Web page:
The Development Of Accounting In Malaysia Accounting Essay
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Published: Mon, 5 Dec 2016
A tendency towards adopting the style of accounting institutions and practices of western developed countries that colonized the developing countries has been dominated in the latter countries (Ali, Lee & West, 2008). Apparently, the Malaysian accounting development is strongly influenced by the accounting framework that the United Kingdom (UK) applied.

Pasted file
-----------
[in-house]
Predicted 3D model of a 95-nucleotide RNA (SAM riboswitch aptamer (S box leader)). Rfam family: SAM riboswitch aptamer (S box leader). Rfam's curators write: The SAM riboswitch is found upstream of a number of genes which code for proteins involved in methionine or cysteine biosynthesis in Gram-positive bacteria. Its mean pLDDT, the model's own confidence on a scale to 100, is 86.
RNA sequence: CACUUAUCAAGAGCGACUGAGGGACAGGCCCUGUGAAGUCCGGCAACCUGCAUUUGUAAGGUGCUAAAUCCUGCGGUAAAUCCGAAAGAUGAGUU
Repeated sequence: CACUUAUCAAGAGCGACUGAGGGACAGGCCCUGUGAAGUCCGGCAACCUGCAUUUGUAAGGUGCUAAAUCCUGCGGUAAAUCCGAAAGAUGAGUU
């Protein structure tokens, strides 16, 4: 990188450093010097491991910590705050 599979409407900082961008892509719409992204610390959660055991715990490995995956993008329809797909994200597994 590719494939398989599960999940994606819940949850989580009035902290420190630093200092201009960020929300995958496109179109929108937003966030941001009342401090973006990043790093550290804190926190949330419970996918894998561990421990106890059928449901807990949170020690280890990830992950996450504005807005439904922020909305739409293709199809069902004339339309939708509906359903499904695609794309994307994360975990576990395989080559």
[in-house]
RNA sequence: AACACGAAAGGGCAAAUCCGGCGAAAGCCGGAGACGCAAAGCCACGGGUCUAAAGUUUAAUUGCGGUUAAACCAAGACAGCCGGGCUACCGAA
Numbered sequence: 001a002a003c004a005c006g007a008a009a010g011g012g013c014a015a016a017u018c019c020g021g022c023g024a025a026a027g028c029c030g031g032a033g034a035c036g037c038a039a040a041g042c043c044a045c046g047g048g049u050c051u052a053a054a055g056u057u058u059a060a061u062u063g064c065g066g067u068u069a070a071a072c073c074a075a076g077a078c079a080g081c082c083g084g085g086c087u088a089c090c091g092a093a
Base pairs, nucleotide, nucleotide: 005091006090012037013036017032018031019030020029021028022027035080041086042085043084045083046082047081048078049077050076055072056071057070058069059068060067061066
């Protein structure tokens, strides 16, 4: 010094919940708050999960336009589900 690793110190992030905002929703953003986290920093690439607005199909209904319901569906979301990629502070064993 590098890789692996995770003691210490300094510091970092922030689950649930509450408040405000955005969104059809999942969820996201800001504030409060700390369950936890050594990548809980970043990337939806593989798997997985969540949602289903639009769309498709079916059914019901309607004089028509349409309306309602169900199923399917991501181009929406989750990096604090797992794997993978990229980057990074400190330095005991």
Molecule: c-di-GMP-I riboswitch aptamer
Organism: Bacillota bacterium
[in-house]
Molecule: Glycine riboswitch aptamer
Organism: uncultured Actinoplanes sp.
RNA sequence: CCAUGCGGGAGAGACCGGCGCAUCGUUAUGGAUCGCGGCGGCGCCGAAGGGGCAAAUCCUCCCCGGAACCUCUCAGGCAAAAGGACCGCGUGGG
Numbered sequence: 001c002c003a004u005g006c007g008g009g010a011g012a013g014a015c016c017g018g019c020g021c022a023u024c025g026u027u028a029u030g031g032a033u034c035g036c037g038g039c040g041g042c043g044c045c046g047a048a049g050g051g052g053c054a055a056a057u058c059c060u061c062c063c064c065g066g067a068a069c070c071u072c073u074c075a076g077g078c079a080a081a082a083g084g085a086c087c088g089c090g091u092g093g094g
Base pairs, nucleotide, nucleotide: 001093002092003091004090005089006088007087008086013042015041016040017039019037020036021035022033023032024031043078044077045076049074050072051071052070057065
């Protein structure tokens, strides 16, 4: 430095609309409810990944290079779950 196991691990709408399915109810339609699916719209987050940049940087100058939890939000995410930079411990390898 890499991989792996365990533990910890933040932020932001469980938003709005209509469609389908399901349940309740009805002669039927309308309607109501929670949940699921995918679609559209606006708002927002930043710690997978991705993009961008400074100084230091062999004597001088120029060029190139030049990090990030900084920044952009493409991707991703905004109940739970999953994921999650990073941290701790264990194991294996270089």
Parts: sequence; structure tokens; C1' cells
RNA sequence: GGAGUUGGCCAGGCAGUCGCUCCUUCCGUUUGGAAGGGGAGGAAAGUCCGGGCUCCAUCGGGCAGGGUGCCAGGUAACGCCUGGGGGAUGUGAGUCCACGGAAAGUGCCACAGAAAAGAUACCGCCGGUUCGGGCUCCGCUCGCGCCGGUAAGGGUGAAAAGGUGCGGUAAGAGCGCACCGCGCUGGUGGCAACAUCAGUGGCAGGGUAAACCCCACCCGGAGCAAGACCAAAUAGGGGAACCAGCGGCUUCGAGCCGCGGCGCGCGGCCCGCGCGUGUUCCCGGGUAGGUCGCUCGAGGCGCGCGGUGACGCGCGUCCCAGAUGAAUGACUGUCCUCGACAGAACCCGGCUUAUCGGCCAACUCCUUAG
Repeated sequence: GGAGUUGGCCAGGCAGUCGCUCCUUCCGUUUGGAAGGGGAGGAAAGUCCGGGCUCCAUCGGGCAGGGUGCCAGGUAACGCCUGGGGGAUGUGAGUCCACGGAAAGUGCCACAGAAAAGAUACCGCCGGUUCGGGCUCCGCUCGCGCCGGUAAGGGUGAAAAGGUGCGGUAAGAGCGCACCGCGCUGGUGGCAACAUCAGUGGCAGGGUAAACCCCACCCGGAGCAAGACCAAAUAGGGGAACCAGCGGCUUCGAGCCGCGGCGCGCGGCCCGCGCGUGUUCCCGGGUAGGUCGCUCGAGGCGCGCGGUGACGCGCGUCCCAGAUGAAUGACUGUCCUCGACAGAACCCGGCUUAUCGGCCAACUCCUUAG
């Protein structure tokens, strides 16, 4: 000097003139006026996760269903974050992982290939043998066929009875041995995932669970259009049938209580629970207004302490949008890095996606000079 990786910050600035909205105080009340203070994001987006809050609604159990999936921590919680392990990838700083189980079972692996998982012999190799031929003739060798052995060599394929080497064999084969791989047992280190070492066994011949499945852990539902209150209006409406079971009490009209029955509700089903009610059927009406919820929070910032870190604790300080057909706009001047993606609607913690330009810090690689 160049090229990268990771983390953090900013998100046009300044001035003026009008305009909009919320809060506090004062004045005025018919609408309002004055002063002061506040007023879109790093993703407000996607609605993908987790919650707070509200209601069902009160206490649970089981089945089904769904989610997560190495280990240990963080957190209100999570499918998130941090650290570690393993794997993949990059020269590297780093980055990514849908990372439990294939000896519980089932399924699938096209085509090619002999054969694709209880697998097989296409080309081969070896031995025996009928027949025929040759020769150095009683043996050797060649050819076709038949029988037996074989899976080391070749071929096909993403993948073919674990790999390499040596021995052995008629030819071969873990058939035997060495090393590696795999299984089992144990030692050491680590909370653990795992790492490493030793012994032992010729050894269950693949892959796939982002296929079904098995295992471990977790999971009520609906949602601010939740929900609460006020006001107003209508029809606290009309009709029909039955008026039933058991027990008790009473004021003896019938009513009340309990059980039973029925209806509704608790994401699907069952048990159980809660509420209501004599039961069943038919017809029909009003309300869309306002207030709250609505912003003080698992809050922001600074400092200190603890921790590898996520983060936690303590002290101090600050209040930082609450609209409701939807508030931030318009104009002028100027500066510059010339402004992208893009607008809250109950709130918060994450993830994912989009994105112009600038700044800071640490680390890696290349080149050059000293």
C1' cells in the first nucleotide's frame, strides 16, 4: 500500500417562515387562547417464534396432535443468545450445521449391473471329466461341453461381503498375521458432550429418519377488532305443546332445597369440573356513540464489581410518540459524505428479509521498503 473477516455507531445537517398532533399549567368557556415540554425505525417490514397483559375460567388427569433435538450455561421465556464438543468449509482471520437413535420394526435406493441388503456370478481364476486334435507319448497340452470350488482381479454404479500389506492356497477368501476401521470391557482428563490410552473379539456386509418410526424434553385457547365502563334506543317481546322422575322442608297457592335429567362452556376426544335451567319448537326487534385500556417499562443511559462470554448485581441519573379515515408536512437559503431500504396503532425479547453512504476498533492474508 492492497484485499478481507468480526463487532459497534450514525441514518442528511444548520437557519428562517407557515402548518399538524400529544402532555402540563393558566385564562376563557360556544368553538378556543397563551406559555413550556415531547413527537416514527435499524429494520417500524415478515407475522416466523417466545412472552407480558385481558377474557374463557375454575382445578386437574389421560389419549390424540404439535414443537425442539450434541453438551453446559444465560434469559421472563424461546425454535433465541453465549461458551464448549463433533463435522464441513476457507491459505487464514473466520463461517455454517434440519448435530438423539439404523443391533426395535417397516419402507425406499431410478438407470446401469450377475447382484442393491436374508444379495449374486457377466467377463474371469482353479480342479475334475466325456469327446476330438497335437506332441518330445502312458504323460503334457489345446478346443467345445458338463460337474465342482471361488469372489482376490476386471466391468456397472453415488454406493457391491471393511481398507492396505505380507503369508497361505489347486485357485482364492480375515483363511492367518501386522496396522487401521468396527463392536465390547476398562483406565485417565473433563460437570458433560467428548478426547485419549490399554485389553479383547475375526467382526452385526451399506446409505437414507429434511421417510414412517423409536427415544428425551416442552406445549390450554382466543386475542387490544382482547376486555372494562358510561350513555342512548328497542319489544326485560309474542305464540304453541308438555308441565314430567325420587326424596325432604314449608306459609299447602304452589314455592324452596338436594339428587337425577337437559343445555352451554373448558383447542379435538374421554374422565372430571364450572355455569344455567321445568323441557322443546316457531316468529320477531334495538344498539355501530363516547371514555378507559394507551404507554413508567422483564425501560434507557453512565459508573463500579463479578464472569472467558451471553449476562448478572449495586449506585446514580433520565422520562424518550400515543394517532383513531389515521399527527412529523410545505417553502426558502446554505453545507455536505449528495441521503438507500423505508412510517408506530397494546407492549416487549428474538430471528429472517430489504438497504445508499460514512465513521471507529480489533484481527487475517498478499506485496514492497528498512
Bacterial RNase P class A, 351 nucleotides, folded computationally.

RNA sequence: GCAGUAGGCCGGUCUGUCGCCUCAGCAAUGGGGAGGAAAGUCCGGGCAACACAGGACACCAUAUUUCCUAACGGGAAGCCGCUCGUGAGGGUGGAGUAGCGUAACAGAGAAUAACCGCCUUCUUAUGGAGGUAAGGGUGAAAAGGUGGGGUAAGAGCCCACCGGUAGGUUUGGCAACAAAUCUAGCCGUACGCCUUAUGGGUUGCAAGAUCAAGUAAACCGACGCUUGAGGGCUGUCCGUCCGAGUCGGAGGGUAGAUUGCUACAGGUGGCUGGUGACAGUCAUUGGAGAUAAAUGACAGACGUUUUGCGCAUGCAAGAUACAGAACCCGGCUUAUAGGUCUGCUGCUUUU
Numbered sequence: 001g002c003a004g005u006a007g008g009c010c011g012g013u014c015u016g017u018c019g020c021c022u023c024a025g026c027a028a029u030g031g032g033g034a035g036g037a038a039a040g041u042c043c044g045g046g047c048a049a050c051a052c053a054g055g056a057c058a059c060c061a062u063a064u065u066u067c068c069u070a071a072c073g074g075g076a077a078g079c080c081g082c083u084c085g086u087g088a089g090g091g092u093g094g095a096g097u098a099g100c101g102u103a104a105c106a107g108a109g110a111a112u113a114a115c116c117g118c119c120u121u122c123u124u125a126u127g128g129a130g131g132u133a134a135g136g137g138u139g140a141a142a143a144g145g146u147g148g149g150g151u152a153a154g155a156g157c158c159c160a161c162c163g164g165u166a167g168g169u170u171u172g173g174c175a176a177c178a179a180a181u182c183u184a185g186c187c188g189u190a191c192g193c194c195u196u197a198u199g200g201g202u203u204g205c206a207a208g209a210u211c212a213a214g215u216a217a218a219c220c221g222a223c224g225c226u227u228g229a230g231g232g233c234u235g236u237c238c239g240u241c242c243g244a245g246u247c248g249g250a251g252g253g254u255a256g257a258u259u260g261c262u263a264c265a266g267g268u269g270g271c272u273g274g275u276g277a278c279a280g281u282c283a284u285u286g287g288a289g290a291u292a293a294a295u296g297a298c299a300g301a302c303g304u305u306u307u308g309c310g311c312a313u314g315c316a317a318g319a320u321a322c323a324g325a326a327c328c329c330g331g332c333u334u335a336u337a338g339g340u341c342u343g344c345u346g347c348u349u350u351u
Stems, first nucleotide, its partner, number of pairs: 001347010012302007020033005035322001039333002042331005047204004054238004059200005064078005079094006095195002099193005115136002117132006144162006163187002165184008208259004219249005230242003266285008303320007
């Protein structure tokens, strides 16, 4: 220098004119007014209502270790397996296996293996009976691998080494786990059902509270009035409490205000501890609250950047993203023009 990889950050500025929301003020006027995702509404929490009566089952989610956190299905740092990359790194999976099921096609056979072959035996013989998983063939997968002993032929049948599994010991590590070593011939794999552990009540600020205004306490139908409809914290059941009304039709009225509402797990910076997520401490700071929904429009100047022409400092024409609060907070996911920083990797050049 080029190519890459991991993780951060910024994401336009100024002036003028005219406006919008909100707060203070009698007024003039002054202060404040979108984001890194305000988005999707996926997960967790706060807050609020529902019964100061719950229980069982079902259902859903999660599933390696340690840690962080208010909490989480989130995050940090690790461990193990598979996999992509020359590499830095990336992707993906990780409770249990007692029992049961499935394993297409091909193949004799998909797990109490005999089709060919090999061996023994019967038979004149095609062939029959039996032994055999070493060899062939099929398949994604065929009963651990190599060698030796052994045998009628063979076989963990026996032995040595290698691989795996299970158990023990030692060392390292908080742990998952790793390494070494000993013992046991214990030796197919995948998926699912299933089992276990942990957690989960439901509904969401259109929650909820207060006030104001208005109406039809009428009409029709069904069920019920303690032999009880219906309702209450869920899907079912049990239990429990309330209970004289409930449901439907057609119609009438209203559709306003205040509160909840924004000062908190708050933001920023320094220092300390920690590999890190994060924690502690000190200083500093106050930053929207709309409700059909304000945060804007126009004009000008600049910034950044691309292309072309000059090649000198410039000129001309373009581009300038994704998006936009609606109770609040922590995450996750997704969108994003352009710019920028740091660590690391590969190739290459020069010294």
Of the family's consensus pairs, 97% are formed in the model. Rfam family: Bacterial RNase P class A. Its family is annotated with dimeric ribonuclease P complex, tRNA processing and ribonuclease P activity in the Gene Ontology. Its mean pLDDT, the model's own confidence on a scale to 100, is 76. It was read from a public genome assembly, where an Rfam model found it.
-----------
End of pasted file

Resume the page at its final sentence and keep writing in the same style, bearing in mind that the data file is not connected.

The British colonial presence can be considered as a key phrase that brought about the noteworthy influences and changes on the Malaysia’s history. Such influences and changes can be traced back to the 1785, the time that the approval of occupying island of Penang and building fort in there is granted to the Francis Light, a former British naval officer and private trader, from the sultan of Kedah. In 1786, Light established the settlement of George Town on the island of Penang. The contribution of turning Penang Island into a state with free-trade policy that Light made helps the Malacca to be the premier trader center in the Malay Peninsula. Presence of British colonial is continuously expanded by the official of British East India Company, Thomas Stanford Raffles, and Tengku Hussein, a contender for the throne of Malacca, on the Malay Peninsula in 1819. An agreement of consenting the British settles and establishes trading port in Singapore is reached between Stanford Raffles and Hussein in exchange for the formal recognition of Hussein as the sultan of Malacca. The advantageous geographic location and free-trade policy that Singapore possesses assist in attaining the astonished financial success. In 1945, British resumed its control for the purpose of establishing themselves as a durable administrative power. Because of the ethnic tensions often influence political arrangements, therefore, British proposed and implemented the Malayan Union plan in 1946. However, the problem of ethnic tensions still exists even though the British has taken action to promote the national unity among different ethnic groups. An Alliance partnership is established and which comprises United Malays National Organization (UMNO), Malaysian Chinese Association (MCA) and Malayan Indian Congress (MIC) from 1952 to 1955. In fact, the Alliance won the municipal, local and the federal elections and thus emerged as an agent for unified Malayan interests. Malaya gained independence from British in 1957 (Library of Congress, 2006).